The belief that emotions are encoded in subcortical and limbic structures, whereas, cognition is encoded in the cortical level has been dismissed, as new evidence, coming from affective neuroscience studies, has supported the statement that emotion and cognition display or overlap along the same cortical nets [46]. In the meta-analysis conducted by Kober et al. [47], they tried to identify patterns of co-activation of brain regions and its functional organization in emotional neuroimaging studies without labeling the underlying emotions, i.e., without semantically defining the emotional category, thus overcoming the problem of lack of consensus on emotional theory. They defined six functional groups; lateral occipital or visual association group, medial posterior group, cognitive/motor group, lateral para-limbic group, medial pre-frontal cortex group and the core limbic group; of which the prefrontal, occipital and central-motor cortical lobes should be highlighted. Most of these functional groups were found as relevant regions in our emotional model, thus relating the emotional process with a whole brain network, more than specific isolated areas. Moreover, another important fact revealed by the meta-analysis of Kober et al. was that all cortical structures involved in emotional processing showed co-activation with subcortical structures as the limbic system and the brainstem. The EEG only allows us to assess cortical brain activity, and therefore, it is important to note that we are trying to classify emotions by missing an important part of the puzzle. It is thus interesting and necessary to know the body-mind relationships to have a more complete vision of the process and therefore, define emotions more accurately.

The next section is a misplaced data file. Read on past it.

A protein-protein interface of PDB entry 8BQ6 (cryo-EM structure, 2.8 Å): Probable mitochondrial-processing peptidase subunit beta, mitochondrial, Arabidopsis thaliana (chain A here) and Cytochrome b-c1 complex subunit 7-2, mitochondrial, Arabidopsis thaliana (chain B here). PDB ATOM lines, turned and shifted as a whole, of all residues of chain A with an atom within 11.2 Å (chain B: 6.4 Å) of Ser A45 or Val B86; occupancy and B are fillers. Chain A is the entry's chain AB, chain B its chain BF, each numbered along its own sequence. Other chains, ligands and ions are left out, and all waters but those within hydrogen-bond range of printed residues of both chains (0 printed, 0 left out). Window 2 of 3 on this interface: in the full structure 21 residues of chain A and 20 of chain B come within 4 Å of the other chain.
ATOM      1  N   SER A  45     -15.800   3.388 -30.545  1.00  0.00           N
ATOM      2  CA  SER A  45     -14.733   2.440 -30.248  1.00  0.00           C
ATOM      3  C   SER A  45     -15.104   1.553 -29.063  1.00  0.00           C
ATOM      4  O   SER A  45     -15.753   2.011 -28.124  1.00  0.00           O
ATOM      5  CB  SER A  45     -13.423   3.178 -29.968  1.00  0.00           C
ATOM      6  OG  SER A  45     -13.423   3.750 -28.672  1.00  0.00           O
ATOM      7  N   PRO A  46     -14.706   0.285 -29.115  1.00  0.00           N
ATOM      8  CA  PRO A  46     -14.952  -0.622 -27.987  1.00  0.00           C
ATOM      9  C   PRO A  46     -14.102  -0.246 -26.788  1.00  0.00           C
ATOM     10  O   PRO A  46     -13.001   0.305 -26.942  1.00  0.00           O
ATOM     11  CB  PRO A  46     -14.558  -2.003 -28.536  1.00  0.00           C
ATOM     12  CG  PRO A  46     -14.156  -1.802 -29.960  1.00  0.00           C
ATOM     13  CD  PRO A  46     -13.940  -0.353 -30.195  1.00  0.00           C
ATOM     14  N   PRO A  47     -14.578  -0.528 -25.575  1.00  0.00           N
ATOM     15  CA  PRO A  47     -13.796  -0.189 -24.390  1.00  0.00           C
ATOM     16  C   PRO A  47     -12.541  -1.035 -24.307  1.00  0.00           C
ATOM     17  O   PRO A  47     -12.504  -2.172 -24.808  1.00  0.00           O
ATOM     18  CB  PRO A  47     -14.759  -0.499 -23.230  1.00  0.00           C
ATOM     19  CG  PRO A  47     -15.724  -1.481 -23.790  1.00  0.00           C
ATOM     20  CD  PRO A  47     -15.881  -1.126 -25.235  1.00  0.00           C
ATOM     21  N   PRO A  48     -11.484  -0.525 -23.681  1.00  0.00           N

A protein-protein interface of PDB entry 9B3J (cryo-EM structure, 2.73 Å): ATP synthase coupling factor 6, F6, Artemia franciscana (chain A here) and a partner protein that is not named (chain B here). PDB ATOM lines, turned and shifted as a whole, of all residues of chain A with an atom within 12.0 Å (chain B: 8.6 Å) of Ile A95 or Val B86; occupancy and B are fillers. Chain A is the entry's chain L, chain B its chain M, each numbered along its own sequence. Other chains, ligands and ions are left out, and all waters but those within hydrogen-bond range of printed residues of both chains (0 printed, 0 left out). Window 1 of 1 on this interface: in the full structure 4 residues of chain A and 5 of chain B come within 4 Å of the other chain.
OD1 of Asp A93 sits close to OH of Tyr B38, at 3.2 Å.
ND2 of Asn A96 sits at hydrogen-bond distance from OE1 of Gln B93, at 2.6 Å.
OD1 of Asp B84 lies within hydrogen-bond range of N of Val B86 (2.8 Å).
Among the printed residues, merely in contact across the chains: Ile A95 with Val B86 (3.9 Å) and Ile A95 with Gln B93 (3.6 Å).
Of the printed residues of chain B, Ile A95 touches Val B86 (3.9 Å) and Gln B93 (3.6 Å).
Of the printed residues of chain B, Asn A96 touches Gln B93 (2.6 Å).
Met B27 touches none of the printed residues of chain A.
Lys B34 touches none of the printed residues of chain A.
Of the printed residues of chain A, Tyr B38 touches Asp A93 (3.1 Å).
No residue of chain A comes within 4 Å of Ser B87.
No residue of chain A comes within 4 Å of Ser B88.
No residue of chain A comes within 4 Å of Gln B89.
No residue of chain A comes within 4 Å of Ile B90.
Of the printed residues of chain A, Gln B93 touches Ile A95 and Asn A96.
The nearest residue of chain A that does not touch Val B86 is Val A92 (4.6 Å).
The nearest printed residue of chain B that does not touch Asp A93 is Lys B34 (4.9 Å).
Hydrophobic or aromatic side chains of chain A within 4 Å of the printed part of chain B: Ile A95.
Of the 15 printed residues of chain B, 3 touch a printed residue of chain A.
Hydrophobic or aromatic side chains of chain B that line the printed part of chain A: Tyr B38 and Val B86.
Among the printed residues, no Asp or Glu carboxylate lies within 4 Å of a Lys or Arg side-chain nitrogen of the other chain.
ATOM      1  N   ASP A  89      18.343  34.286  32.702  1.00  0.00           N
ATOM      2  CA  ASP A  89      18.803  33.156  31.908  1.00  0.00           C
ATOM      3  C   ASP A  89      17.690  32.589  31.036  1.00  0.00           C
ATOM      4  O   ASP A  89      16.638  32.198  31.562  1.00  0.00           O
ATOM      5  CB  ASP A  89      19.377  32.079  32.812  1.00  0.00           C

Based on our results, in the case of the frequency domain aspect of emotions, at positive ones, Alpha and both Beta frequencies seemed relevant at the left prefrontal hemisphere; and both Beta1 and Beta2 bandwidths increase its activation at the occipital right hemisphere. On the other hand, negative emotions presented a lateralization pattern towards the right prefrontal cortex and highlight the presence of Beta1 and Beta2 frequencies towards the left hemisphere over occipital regions. These results seem to point to a reverted lateralization pattern of frontal and posterior cortex when processing emotions. Our results agree with the frontal EEG asymmetry theory, described by Davidson et al. [5,10], reflecting the activation of motivational systems of approach and withdrawal, also verified by other authors [48,49,50,51]. In essence, we can conclude that there are interhemispheric differences in the processing of emotions; that this lateralization is also different depending on the emotional category; and that the processing of emotions not only falls on the prefrontal cortex, but rather there seems to be a neural network that expands along the entire cortex [52], and at all spectrum, excluding the low frequencies of the EEG [29,52,53]. The similarity on the scalp distribution of the different frequencies involved in the processing of positive and negative emotions suggests that, at least at the cortical level, there are no separate neural pathways for processing positive and negative emotions, but there is a network of cortical structures in charge of processing the valence, whose activity varies depending on the polarity of the emotion. Yet, a more in depth study of the relationships between regions and emotional conditions is necessary in order to draw meaningful conclusions about the brain emotional net.